Cuba’s Soberana 2 vaccine candidate shows 62% efficacy in trials with two of its three doses, says BioCubaFarma.
Cuba’s Soberana 2 vaccine candidate has shown 62 percent efficacy in just two of its three doses, according to state-run BioCubaFarma biomedical corporation, citing preliminary data from late-stage trials.
Cuba, whose biotechnology industry has exported vaccines for decades, has five vaccine candidates in clinical trials, two of whom, Soberana 2 and Abdallah, are in the late stages.
“In a few weeks, we should get results in three doses, which we think will be higher,” said Vicente Veres, director of the Finlay Vaccine Institute, which developed Soberana 2.
The news comes at a time when the Caribbean’s largest island is experiencing its worst outbreak since the start of the epidemic, with more infectious versions arriving, with new records of daily coronavirus cases.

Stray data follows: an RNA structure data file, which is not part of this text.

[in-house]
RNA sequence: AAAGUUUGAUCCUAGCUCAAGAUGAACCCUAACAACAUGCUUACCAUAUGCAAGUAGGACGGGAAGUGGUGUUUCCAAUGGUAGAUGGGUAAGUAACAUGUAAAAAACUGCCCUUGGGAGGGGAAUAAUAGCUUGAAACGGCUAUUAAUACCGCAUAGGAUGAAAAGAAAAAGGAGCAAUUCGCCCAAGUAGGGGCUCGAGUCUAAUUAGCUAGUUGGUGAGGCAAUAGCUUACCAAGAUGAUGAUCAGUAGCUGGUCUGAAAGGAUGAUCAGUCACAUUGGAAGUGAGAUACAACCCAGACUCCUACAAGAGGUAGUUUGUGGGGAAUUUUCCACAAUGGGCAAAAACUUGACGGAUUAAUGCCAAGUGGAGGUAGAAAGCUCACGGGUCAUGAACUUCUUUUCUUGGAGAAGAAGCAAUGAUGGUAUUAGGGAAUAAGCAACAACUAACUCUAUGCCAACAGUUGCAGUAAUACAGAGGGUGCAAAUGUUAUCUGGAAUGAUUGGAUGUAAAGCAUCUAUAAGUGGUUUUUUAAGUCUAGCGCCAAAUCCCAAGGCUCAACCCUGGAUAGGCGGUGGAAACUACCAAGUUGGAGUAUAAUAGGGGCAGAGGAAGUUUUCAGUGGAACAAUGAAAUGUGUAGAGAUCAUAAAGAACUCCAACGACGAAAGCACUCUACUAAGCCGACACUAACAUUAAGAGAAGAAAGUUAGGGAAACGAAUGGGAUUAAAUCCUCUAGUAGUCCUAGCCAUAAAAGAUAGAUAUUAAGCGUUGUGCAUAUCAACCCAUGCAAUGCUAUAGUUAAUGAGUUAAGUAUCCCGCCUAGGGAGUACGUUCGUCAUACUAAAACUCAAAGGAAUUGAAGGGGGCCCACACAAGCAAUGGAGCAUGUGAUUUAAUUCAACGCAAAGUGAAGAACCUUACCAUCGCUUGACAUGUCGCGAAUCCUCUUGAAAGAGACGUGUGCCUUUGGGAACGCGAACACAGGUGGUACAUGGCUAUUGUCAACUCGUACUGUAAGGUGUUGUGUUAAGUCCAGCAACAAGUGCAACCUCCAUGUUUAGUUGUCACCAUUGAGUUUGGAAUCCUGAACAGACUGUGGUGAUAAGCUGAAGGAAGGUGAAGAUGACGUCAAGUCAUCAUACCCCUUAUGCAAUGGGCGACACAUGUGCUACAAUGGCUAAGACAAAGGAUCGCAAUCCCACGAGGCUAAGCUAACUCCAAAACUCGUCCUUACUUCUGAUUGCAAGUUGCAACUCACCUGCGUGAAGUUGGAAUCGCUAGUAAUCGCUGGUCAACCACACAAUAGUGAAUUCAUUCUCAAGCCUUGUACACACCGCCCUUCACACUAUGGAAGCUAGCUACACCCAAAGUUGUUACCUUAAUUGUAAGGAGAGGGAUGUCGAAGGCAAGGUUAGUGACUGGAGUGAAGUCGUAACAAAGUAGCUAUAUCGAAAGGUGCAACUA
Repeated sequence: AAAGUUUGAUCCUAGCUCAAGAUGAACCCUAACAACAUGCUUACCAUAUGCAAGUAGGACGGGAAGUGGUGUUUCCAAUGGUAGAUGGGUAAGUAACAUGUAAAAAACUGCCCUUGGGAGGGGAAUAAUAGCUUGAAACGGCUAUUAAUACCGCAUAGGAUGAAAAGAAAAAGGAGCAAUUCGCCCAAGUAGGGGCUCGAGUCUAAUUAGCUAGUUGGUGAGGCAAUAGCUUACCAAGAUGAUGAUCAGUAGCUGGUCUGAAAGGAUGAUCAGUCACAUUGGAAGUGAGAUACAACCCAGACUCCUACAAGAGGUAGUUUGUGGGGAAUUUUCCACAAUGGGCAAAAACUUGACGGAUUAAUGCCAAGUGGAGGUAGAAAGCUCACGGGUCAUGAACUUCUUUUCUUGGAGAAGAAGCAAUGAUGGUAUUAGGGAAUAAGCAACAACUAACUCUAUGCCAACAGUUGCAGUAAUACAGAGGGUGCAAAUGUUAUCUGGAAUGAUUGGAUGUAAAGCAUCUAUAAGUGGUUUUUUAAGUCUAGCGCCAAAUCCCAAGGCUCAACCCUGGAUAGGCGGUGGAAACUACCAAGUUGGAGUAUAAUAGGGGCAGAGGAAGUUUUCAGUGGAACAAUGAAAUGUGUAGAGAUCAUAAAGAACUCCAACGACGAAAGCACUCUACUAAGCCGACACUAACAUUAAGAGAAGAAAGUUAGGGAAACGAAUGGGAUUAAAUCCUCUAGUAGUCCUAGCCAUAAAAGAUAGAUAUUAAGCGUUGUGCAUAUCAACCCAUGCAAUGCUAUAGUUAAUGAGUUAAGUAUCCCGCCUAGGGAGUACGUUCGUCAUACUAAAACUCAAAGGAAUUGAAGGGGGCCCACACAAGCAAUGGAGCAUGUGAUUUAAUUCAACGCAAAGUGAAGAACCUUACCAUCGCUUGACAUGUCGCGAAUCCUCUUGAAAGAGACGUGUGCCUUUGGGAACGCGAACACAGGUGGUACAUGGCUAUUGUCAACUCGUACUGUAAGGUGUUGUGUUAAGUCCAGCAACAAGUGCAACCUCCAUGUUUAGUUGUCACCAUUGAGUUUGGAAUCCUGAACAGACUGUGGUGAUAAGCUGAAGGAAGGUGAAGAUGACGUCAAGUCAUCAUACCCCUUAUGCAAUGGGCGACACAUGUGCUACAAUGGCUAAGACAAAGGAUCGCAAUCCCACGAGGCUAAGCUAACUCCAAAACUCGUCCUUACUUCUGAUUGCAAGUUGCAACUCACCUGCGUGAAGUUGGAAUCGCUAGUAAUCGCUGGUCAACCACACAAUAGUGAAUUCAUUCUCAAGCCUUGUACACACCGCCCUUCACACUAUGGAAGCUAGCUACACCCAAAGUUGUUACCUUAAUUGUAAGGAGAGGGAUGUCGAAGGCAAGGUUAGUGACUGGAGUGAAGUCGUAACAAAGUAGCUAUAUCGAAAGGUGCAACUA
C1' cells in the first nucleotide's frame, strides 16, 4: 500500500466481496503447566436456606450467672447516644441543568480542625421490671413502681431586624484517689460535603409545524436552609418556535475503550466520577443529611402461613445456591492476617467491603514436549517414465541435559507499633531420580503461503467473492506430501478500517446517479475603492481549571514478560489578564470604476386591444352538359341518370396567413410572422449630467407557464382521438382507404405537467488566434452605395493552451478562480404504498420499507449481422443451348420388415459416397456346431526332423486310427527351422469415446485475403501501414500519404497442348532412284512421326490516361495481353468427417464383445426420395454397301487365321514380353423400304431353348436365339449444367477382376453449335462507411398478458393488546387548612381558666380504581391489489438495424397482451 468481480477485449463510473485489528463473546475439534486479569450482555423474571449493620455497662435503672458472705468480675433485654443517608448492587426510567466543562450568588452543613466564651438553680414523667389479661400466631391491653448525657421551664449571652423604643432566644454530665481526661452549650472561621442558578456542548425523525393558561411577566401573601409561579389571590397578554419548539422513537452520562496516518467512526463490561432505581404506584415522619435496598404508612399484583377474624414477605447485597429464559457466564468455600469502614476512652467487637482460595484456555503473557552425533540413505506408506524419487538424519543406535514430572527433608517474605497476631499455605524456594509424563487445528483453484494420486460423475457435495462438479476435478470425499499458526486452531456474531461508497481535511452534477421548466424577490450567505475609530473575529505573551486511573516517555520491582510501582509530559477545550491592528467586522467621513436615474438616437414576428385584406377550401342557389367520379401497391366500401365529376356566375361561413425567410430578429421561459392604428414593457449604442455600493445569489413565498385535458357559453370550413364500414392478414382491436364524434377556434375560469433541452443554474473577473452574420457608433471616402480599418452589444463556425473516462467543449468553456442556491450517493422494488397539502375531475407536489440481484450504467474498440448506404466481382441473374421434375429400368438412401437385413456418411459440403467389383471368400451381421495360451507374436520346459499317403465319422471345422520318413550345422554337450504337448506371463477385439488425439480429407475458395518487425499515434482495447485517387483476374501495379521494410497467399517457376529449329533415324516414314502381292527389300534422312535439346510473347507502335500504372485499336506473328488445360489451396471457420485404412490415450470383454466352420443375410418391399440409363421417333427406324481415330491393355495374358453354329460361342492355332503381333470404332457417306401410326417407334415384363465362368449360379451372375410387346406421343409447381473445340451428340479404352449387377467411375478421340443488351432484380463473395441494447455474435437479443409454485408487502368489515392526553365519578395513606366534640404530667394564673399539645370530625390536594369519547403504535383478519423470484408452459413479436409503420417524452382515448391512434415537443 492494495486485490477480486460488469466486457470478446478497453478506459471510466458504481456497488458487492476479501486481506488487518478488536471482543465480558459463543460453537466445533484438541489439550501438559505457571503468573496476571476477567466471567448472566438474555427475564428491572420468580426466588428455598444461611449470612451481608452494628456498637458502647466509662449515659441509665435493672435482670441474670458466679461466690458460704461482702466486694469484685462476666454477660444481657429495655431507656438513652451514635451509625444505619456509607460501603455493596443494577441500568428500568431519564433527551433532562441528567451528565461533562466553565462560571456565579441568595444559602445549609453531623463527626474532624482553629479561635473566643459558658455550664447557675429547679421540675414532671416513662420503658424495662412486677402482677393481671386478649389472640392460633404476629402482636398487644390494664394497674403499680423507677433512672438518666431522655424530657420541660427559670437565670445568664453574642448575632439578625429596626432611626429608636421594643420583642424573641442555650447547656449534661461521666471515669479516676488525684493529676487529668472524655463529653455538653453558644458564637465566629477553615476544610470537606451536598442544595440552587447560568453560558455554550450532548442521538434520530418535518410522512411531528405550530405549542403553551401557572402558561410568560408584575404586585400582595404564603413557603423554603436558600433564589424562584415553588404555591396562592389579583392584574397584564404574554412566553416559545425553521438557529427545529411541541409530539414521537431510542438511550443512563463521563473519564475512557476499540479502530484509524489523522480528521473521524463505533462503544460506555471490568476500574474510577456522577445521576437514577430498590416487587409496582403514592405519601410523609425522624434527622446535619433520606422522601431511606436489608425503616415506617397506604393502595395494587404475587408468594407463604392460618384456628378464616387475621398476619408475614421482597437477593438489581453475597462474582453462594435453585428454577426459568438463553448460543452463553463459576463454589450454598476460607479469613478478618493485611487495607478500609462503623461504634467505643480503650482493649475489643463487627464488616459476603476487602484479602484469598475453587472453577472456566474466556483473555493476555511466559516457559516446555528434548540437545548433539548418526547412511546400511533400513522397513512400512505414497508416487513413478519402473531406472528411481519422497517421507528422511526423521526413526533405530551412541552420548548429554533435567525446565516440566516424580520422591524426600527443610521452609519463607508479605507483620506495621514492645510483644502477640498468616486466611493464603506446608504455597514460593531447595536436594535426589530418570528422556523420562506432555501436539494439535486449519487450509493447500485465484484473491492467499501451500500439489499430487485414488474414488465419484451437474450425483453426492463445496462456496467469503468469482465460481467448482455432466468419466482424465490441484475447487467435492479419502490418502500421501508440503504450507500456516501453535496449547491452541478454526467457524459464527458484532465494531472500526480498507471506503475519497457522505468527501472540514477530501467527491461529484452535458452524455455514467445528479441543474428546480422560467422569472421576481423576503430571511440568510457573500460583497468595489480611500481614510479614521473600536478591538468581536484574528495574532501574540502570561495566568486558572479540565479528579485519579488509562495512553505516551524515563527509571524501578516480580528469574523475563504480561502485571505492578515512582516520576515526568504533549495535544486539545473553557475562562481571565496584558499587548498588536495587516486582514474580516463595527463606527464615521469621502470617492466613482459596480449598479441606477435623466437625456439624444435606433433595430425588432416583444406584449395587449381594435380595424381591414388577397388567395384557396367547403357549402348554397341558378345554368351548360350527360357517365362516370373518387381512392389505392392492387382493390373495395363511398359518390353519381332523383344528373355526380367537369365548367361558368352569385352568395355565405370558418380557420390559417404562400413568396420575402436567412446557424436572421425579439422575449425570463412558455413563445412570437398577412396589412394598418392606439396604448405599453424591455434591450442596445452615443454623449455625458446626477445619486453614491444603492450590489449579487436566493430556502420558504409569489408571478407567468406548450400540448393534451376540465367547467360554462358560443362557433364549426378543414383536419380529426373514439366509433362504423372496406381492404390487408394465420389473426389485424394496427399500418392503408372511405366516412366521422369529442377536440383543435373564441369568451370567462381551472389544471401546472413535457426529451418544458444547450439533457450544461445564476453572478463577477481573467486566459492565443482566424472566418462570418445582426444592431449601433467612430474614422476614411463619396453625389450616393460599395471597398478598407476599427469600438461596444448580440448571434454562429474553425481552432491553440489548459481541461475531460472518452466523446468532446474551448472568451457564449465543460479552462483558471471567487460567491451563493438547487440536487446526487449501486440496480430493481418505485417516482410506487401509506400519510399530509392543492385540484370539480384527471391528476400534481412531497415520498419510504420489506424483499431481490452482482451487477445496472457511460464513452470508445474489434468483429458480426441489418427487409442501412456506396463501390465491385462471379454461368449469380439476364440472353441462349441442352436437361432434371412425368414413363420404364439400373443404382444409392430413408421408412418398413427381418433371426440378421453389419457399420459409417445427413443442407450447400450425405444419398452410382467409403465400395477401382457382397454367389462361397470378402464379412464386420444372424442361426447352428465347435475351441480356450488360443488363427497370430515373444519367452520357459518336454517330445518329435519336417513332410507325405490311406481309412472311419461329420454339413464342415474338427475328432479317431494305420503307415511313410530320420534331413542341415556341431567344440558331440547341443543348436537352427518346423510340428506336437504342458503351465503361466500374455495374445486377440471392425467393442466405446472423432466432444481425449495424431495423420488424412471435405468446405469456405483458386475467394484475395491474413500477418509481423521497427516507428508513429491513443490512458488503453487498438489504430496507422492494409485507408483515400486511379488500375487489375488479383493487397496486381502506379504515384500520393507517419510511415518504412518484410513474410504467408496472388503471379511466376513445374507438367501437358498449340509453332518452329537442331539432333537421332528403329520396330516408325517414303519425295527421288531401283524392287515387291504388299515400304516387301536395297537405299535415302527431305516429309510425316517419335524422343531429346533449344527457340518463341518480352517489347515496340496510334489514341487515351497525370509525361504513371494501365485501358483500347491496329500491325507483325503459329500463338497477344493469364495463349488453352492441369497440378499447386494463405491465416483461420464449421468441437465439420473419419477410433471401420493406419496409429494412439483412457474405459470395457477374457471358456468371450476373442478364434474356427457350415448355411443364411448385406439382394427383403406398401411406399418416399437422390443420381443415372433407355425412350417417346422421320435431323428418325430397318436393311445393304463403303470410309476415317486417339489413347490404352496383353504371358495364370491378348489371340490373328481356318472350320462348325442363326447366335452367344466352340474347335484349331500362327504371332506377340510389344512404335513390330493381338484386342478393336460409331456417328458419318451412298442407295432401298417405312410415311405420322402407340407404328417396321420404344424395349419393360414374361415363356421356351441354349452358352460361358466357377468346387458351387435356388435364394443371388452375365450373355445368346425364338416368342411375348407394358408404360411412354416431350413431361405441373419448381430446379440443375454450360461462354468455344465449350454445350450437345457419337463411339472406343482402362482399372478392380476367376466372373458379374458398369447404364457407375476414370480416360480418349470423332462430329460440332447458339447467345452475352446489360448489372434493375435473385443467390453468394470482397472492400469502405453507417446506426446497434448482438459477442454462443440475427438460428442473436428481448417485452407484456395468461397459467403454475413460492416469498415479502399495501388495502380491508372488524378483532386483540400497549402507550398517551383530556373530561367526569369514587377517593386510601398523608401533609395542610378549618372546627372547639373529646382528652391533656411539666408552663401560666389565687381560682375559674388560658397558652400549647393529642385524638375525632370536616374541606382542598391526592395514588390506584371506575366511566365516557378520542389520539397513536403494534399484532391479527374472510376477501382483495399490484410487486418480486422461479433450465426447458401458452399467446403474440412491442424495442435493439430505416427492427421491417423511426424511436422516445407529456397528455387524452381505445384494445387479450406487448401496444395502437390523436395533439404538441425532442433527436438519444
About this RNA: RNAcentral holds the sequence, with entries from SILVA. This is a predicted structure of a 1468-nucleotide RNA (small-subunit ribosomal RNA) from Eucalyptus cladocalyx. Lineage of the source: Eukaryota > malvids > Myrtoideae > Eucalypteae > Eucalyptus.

The communist-led country preferred not to import foreign vaccines, but rather to rely on itself. Experts say it is a risky bet, but if it works, Cuba could tarnish its scientific reputation, generate much-needed currency through exports, and boost the vaccine engine around the world.
“We know our government has not been able to provide all the funding it needs to demand this project, but it is still the result of a global position,” said President Miguel Diaz-Kanel during a televised presentation on state television on Saturday.
From Argentina to the Americas to Mexico and Venezuela, several countries have expressed interest in buying Cuban vaccines. Iran began production of Soberana 2 earlier this year as part of its latest phase-in clinical trials.
Cuban authorities have launched massive experimental vaccines as part of an “intervention study” that they hope will slow the spread of the virus.
According to official data, the number of cases in the capital has halved every day since the start of this vaccination campaign, although this may be due to tighter blocking measures.